By this point, the unexpected should be expected.
And yet, the fact that the Eastern Conference Finals won’t be featuring reigning MVP Giannis Antetokounmpo and his Milwaukee Bucks, the team that looked invincible during the regular season to the point where they were breaking all sorts of statistical records, remains a mind-bending reality that is difficult to comprehend.
The Miami Heat club that ousted them, meanwhile, has been sitting poolside in the Orlando bubble for seven days now after handling their business in a shocking five games. They’re sure to be rested and well-prepared coming into their first ECF since 2013–14 (the final year of LeBron James’ Heatles).
As for the Boston Celtics, they’re entering the series battered and beaten after surviving a seven-game defensive slog against the Toronto Raptors, and their energy early on may be a telling sign for how the first couple games, at least, could go.
Still, both teams are playing as well as they could be expected to at this point, and will find in one another here a challenge (another for Boston, the first for Miami) that should make for an entertaining, if not extended series.
Regular-season review: Celtics won series 2–1
Unfortunately, there’s not much data from these games that tells us anything meaningful heading into this series.
In the initial meeting between these clubs, Gordon Hayward, Marcus Smart, and Goran Dragic didn’t play (but Justise Winslow, who is no longer on the Heat, did!). In the second, Jayson Tatum was out. In the final contest, which took place during the seeding games, Hayward (presently injured) logged 36 minutes.
To top it all off, the Heat aren’t even starting the same group(s) that they were during any of those games, with Bam Adebayo now acting as the team’s de facto centre (a decision that’s proved massively beneficial) and Goran Dragic having taken over the starting role formerly belonging to Kendrick Nunn.
Perhaps the only takeaway (which will be expounded upon further momentarily) worth noting here: Adebayo absolutely bullied the Celtics during their last meeting, taking 18 free-throw attempts and looking entirely unstoppable.
Key matchup: Bam Adebayo vs. Daniel Theis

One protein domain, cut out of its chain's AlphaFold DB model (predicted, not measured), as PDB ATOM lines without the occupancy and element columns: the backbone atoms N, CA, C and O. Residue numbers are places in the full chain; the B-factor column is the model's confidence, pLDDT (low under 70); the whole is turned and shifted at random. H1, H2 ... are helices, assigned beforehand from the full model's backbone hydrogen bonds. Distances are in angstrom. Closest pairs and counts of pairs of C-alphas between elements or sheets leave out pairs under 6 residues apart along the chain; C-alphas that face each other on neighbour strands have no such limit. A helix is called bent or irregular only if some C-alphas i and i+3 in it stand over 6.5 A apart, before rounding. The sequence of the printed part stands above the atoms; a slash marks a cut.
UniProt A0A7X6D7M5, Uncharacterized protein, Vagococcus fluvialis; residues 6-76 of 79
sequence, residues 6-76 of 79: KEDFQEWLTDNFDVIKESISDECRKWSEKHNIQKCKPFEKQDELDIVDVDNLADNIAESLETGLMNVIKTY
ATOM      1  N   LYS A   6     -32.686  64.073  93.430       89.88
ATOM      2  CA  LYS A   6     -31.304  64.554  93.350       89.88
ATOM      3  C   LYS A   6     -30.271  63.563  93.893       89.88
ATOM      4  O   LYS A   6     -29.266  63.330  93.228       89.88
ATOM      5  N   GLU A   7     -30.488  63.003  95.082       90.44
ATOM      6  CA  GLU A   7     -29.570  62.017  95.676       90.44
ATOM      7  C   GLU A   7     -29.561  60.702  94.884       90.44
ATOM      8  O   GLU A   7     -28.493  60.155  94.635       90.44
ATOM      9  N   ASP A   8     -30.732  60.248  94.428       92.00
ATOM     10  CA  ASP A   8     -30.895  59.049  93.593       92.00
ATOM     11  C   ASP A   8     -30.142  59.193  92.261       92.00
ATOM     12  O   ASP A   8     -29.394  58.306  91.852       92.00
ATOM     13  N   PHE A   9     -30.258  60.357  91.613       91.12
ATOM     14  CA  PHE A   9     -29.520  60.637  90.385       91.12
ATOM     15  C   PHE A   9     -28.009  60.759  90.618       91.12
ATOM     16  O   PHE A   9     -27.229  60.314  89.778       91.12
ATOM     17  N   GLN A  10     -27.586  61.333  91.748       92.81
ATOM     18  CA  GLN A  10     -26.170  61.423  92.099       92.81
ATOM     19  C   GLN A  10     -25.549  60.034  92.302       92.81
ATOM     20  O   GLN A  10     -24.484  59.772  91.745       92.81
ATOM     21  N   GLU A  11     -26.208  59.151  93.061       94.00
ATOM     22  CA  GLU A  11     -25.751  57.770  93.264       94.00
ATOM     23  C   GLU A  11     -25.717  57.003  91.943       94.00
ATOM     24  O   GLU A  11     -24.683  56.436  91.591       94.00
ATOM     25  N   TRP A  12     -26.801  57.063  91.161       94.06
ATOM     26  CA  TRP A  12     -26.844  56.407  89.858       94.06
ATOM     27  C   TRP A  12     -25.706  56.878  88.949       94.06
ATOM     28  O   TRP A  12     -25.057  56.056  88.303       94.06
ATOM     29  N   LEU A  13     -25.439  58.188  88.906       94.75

This may not be the matchup that immediately comes to mind when one thinks of these two teams going head-to-head, but Adebayo is such an integral cog in Miami’s offence and will be such an enormous concern for Boston on defence that focusing on anything else here would border on dishonesty.
With Adebayo now featured as the lone centre and surrounded by shooters, a version of the team the Celtics have yet to play, his place as a pillar of the offence has been heightened significantly. The Heat will often begin actions with the ball in Adebayo’s hands at the top of the key, the place he’s most dangerous. From there, he can await the outcome of off-ball actions designed to get those aforementioned shooters open and then deliver timely hand-offs or pinpoint passes (an underrated element of his game).
Of course, if the matchup is favourable, Adebayo can power through smaller or similarly-sized players to get to the rim. If he’s guarded tightly by a plodding big, he’s typically too fast for them to stop with his explosive first step. If his opponent sags off of him, he can hit elbow jumpers with regularity. And if he’s doubled, his passing and recognition is good enough that he can punish teams by kicking to the perimeter.
Boston will probably opt to have their starting centre, Daniel Theis, begin the series on Adebayo, though that may not last long. Boston’s other options are limited, though, as any smaller defender like Jaylen Brown or Smart increases the likelihood of Adebayo living at the free throw line.
On the other side of the ball, Adebayo is Miami’s most versatile and dangerous defender, and having him guard Theis will be an easy place to start. Boston’s centre is typically the screener in most of the team’s pick-and-roll actions, but with Adebayo as his man and more than capable of switching onto a smaller player (such as Kemba Walker) and swallowing them up, the advantages the Celtics are usually able to create there are suddenly gone.
Even if the Celtics don’t bring Theis into actions as a screener, but instead choose to leave him in the corner and operate through alternate means, Adebayo can cheat off of him (Theis is only shooting 18.2 per cent from three this post-season) and act as a defensive rover, patrolling the paint and blowing up plays as a help defender, something he’s adept at.